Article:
As nation reconciles with itself, a successful transition helps Rwanda recover from past wounds.
Geography and climate - People - Environment - Historical Backgrounds - Gacaca System - Tribute to Courage - Help a Child! - Government - Religion - Art and Literature - Communicating With Rwandans - Family Life - Intore Dance of Peace - Food in Rwanda - Sports and Recreation - Travel Tips - Where to Go - Did you know?

Did you know?

SPORTS: The first major regional soccer tournament since the civil war in 1994 was held in Rwanda in 1997. It was organized by the Confederation of East and Central African Football Associations. The Rwandan team won the championship.

POPULATION: Rwanda is Africa's most densely populated country. More than eight million people live in a country that is less than half the size of Nova Scotia. More than 90% of the population lives in rural areas.

TOURISM: The mountain gorillas of Rwanda were studied by American zoologist Dian Fossey, author of Gorillas in the Mist. She was killed in Rwanda in 1985 and is buried there under a stone marked with the word Nyiramacilibi, which means "the lone woman of the forest."

HISTORY: The mwami (king) in Rwanda was considered a sacred being, whose power was of divine origin. A drum called kalinga, which was so sacred that it was never used, was a symbol of his authority.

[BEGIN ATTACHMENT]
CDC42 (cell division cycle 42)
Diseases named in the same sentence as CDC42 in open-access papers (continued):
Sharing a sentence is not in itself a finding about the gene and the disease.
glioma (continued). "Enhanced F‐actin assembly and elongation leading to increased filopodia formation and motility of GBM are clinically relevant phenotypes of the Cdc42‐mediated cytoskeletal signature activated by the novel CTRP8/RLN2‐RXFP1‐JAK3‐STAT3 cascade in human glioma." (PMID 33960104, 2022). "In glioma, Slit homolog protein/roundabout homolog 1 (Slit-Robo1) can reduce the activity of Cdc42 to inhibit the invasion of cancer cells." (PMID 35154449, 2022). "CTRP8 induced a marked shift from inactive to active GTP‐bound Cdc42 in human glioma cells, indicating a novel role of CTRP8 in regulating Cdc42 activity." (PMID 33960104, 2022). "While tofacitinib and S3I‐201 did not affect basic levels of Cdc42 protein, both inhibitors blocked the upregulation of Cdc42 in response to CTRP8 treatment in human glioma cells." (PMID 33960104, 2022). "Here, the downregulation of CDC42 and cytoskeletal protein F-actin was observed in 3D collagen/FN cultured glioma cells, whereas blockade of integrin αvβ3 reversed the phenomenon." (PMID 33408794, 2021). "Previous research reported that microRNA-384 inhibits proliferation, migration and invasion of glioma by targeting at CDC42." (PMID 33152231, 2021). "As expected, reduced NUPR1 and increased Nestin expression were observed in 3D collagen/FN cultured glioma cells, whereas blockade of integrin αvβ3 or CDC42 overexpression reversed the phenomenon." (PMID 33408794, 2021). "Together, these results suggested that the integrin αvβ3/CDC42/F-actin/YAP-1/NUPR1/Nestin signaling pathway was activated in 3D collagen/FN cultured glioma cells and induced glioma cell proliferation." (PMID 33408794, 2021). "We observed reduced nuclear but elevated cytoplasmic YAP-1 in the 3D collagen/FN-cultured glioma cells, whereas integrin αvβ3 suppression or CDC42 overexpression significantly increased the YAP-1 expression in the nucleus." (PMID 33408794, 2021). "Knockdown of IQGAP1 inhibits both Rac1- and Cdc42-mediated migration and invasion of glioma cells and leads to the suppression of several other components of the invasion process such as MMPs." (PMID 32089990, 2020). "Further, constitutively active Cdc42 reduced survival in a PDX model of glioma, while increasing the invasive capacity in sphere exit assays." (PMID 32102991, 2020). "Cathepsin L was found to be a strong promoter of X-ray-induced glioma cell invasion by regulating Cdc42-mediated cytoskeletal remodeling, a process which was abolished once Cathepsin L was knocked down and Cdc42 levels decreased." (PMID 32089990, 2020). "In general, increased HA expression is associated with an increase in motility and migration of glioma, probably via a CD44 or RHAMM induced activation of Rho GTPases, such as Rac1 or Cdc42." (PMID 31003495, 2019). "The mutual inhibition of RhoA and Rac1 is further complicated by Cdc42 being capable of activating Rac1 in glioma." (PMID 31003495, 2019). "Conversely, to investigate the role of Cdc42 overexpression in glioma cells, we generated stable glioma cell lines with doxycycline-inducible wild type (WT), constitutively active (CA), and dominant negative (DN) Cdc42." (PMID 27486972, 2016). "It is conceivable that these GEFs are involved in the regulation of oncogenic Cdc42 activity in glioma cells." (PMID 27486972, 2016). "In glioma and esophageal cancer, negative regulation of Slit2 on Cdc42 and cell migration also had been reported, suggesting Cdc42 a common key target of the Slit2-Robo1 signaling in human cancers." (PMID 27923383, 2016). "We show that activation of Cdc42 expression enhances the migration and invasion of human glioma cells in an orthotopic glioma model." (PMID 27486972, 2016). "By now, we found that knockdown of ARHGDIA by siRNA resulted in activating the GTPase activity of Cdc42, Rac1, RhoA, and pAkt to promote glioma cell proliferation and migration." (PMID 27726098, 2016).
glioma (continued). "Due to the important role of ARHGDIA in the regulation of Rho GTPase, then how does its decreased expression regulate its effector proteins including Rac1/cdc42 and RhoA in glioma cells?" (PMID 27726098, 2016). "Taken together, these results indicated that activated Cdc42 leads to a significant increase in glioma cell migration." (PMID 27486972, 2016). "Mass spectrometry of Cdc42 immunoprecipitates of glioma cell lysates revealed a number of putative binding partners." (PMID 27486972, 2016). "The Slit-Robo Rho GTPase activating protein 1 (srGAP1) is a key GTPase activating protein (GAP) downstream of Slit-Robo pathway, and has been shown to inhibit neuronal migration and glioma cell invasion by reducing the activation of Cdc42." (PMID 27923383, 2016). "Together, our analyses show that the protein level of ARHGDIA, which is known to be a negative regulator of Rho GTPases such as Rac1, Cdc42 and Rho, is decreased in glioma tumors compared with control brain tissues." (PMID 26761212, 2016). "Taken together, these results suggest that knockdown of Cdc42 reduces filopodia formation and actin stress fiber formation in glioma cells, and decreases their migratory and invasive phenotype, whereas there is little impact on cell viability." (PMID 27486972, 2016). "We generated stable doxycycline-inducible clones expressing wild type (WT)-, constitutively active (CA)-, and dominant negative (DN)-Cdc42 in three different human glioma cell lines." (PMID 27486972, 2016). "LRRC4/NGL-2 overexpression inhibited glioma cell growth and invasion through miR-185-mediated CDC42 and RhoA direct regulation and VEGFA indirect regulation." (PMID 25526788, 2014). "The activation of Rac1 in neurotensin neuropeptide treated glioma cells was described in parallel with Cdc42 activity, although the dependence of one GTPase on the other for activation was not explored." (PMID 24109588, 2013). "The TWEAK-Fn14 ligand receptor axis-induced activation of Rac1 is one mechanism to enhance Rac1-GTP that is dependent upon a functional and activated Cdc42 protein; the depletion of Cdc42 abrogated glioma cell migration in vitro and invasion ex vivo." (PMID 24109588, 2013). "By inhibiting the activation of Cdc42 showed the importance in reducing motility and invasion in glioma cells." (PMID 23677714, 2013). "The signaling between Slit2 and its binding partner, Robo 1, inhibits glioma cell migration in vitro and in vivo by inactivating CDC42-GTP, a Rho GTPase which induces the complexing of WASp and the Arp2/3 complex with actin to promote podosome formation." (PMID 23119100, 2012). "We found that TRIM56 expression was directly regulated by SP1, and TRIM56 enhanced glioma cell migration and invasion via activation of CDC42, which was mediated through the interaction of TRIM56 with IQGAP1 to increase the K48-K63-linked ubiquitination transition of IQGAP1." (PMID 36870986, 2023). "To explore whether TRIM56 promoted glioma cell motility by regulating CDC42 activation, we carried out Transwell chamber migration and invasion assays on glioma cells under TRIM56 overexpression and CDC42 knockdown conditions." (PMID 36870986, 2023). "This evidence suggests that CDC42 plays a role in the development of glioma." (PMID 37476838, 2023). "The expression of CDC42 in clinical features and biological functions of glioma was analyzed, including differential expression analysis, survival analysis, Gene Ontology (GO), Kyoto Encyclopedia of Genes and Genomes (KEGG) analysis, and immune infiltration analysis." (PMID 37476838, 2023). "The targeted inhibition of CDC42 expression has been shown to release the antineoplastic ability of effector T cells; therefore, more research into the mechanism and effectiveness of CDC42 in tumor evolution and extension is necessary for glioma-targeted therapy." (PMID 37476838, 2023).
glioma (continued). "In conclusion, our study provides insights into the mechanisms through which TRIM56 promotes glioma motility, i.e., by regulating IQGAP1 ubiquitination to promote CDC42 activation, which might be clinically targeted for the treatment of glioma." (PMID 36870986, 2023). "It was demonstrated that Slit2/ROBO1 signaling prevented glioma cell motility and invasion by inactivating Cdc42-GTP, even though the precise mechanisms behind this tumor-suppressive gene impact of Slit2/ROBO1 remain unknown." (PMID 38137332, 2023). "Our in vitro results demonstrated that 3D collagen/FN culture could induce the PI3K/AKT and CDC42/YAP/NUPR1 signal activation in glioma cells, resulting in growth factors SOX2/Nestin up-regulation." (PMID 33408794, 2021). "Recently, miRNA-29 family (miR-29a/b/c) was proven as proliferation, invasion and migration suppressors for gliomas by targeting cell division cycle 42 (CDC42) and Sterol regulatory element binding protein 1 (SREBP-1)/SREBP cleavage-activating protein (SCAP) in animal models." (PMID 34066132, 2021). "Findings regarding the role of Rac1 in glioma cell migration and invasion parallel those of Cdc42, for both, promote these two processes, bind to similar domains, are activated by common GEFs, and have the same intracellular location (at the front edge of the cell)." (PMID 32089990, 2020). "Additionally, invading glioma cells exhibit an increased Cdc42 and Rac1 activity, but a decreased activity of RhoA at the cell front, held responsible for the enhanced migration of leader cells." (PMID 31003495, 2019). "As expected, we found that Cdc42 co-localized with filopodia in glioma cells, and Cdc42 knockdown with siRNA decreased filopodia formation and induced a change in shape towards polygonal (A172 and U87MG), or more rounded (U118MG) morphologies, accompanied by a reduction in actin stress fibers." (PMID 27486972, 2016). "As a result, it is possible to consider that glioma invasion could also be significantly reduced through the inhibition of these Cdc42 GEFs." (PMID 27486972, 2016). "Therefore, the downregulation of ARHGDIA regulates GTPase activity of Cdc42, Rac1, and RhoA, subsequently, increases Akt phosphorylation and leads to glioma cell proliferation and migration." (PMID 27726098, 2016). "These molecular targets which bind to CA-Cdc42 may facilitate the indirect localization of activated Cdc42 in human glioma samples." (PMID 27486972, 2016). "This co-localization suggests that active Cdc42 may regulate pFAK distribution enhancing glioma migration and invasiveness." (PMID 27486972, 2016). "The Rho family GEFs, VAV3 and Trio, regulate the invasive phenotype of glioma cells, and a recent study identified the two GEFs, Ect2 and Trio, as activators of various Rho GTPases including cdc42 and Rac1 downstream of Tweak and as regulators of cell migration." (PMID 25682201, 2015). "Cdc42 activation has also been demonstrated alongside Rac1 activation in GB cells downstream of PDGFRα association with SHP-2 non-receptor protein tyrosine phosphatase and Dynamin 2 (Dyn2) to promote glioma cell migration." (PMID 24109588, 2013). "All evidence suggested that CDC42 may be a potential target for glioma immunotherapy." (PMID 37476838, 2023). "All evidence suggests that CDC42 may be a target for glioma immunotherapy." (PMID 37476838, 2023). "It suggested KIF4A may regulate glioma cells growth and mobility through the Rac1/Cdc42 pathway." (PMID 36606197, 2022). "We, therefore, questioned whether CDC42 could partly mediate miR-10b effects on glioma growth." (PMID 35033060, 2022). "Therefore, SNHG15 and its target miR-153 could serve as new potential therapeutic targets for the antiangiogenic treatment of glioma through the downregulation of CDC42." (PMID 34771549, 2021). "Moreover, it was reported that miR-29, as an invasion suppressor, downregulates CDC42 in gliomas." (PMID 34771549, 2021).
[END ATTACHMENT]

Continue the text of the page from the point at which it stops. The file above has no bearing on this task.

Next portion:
ETHNIC: In addition to the Hutu, Tutsi and Twa people, Rwanda has a small minority of Hima people. This is a nomadic group from the Nile Valley, who inhabit the northern and northeastern regions of Rwanda. 
WOMEN: In the past, rich Tutsi women often wore heavy copper bracelets and anklets. Because of the weight of these ornaments, the women were unable to do much work. The ornaments distinguished affluent women from women who worked in the fields.

CULTURE: Pyrethrum, which grows in Rwanda, is a daisy-like flower used to make a natural insecticide. Its properties were discovered during the First World War, when a group of soldiers camped overnight in a field of pyrethrum. By morning, the lice that had infested the soldiers had all been killed.

HEALTH: Kwashiorkor is a disease caused by a lack of protein in the diet. It affects many Rwandan children.

FOOD: Cassava is a vegetable with large, tuberous roots that can grow in poor soil and tolerate drought. It can be left in the ground for up to four years before being harvested, but once it is harvested, it must be eaten immediately.

TRADITIONS: In some areas of Rwanda, Hutu minstrels used to travel from place to place. The minstrels gathered news and passed it on in the form of a song, performed to the accompaniment of a seven-stringed zither.

In the region of Rusumo, east of Kigali, farmers used to decorate the walls of their buildings with cow dung, which they sculpted and painted in bold geometric designs.

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